So to start off, let’s be realistic. Sexual abuse of seminarians, nuns, parishioners and minors by clergymen is not a new problem. It’s not something that happened because too many ladies at the CWL were on the Pill. There is no age in the Church where this has not been a significant problem, and a real source of scandal.
What has changed, is that our thinking about accountability has shifted. In the past, it was taken for granted that powerful men would be corrupt – and that there was nothing much that could be done. It was fodder for jokes, and for the occasional fiery tract or sermon. Everybody knew that the priests were diddling the nuns, and that the monks were at the choir boys, but what could you do? The Church was a powerful institution. It was easy enough to tell victims that Christ required them to silently forgive. Or, if that didn’t work, ruin their reputations by insinuating that they had incited the abuse.
Why has this occurred? I think it’s obvious. There are two major currents that have shaped society in the past hundred years that would contribute to a culture that expects accountability for sexual predation.
First, the loss of respect for traditional institutions and offices of power that followed the catastrophe of World War II meant that it became more acceptable to criticize and call out evil in high places. The Nazis illustrated the perils of uncritical obedience, and as they started to be held accountable a new cultural narrative took hold of the popular imagination: a narrative in which one might, at any moment, be called to stand up to those in authority. Nuremberg made it clear that in the face of certain evils, obedience was not only a sin, but a crime.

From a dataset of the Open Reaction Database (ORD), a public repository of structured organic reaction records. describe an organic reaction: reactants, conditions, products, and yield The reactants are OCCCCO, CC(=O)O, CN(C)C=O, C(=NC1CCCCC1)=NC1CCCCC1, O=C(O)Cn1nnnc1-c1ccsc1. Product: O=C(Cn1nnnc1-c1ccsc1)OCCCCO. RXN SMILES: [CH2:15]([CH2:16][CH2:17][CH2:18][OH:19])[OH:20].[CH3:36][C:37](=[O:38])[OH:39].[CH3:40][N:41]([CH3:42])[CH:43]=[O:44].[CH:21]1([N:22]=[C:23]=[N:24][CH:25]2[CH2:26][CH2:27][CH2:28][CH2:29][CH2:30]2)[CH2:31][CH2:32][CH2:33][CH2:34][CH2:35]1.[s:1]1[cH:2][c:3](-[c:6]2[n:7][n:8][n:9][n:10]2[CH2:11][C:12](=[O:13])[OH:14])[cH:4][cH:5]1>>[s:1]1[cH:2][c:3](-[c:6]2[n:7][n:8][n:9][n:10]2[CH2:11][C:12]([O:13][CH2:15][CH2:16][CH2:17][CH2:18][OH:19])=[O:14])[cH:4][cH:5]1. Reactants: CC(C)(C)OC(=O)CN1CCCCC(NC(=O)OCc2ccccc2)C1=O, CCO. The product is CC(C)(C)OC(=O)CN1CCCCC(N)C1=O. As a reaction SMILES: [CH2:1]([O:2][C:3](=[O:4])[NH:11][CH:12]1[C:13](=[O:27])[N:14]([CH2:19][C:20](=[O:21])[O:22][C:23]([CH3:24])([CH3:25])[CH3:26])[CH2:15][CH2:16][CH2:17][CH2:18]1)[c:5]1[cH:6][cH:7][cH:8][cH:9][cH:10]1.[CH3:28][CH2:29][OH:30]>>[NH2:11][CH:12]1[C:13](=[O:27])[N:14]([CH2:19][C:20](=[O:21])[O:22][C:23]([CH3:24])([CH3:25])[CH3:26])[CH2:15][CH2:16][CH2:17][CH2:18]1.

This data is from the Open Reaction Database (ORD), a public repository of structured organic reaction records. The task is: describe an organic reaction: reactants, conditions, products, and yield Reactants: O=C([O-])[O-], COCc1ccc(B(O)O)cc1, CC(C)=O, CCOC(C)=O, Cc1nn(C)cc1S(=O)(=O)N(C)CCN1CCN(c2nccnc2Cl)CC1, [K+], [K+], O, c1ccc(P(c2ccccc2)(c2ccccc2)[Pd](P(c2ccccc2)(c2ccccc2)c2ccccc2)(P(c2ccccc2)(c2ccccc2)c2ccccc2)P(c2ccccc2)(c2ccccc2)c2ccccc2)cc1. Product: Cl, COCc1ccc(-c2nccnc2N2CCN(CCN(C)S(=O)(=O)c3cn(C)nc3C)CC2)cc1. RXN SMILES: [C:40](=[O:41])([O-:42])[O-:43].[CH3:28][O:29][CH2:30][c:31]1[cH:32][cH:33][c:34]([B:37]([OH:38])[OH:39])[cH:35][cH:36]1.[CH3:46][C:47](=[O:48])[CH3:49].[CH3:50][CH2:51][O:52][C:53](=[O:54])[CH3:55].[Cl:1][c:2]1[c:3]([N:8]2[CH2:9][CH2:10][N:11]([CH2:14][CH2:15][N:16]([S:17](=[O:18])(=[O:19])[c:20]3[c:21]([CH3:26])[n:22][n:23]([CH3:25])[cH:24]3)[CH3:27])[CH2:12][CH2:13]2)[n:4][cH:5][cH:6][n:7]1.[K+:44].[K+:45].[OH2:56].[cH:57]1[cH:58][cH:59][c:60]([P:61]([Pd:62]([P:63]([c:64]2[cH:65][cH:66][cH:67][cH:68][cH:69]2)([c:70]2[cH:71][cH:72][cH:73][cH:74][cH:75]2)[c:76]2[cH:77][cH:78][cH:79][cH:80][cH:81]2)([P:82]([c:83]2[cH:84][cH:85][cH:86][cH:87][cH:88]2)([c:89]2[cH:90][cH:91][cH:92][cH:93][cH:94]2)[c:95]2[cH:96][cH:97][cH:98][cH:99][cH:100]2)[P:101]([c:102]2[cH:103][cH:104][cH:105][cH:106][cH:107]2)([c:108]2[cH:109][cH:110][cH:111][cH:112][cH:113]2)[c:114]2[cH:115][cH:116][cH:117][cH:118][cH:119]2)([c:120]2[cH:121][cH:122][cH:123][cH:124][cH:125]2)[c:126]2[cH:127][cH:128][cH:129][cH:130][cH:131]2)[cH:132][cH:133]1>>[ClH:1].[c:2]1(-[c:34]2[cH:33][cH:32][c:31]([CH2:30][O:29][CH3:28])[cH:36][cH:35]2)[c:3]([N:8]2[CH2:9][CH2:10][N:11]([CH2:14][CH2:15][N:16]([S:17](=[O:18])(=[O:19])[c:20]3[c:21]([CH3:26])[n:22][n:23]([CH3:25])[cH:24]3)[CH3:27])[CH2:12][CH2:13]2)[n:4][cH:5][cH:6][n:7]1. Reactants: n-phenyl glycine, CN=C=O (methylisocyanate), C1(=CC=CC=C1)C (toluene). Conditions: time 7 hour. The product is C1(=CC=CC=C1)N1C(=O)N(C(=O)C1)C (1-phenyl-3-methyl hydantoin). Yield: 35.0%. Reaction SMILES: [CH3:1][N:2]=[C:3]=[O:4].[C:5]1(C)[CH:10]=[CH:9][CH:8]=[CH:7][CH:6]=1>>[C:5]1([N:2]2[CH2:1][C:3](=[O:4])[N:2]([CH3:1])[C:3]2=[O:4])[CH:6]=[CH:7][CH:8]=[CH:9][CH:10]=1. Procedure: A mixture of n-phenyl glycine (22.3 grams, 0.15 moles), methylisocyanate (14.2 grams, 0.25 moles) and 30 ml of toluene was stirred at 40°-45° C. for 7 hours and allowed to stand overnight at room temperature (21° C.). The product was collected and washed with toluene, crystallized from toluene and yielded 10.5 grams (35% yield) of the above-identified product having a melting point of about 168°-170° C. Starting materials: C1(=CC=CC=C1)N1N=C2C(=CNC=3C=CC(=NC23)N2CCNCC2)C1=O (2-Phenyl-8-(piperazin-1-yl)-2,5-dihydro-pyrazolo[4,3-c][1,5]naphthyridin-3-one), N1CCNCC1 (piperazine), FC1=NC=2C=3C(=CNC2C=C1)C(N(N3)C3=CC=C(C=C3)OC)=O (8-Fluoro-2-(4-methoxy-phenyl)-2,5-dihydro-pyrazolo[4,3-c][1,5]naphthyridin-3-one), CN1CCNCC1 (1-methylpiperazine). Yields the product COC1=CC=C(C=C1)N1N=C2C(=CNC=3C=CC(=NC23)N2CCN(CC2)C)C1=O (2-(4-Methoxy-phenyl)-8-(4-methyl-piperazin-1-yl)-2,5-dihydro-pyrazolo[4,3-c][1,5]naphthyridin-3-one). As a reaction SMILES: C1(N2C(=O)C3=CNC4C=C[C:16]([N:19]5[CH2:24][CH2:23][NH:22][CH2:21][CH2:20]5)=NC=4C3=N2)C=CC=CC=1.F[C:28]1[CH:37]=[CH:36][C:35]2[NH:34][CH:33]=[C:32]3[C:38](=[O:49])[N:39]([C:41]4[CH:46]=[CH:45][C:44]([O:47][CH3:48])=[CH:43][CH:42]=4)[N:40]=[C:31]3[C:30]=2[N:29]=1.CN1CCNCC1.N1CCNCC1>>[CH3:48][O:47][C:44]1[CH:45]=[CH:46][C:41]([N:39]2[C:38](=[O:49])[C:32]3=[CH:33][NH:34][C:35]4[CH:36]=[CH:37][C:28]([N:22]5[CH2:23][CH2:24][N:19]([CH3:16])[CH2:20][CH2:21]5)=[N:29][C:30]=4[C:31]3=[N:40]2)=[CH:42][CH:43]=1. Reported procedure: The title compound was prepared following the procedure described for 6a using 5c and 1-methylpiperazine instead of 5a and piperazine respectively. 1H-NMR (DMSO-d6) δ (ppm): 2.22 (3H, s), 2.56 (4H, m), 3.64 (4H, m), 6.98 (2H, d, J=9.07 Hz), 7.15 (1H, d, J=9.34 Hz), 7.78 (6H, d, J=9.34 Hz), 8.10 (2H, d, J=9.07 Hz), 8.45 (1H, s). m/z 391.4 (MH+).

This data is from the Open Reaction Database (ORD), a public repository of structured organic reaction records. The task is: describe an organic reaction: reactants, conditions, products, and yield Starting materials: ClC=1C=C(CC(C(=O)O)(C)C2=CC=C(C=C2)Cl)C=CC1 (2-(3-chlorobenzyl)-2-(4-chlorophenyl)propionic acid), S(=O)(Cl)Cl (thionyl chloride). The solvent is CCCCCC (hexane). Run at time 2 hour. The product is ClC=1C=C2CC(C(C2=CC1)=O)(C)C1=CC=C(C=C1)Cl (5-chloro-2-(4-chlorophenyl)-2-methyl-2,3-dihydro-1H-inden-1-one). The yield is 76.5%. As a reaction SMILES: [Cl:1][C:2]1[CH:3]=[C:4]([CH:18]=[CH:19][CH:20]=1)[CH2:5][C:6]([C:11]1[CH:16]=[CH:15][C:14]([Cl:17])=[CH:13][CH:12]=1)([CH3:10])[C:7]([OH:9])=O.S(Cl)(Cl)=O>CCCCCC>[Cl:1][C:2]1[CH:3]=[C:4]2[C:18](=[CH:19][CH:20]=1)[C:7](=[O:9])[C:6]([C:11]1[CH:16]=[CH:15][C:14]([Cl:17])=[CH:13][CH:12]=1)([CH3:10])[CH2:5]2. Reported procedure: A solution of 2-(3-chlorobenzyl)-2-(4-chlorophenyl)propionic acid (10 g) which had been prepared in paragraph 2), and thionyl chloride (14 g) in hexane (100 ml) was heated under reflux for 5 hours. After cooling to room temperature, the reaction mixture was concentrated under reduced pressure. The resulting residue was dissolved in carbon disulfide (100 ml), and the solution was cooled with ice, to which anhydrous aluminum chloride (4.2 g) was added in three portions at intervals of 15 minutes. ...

Secondly, feminism gave women access to most of the privileged spaces where powerful abusers traditionally hide. The sex that has traditionally been exploited in silence suddenly had the means to have a voice. Women started to be able to speak openly about rape and sexual assault. Finally, victims could push back against the presumption that they had invited or encouraged their abusers to abuse.
There is no question that feminism has substantially reduced the stigma which attached to victims, and that it has provided women with the financial and political power to start demanding accountability from organizations that have historically winked at abuse.
The irony is, the rejection of Humanae Vitae also stems from these same causes. The document was promulgated to a laity that was no longer primed to unquestioning obedience, and to women who increasingly felt that they could stand up for themselves and assert agency in the sexual arena over the dominance of men.
So in a sense, Coakley is right. If it hadn’t been for secularization, and the sexual revolution, and the breakdown of traditional structures of patriarchal authority, probably the Church would not be in the mess. Instead, everything would be just as it was before: bishops and priests free to abuse their flocks in peace, without the pain of being held to account for their sins.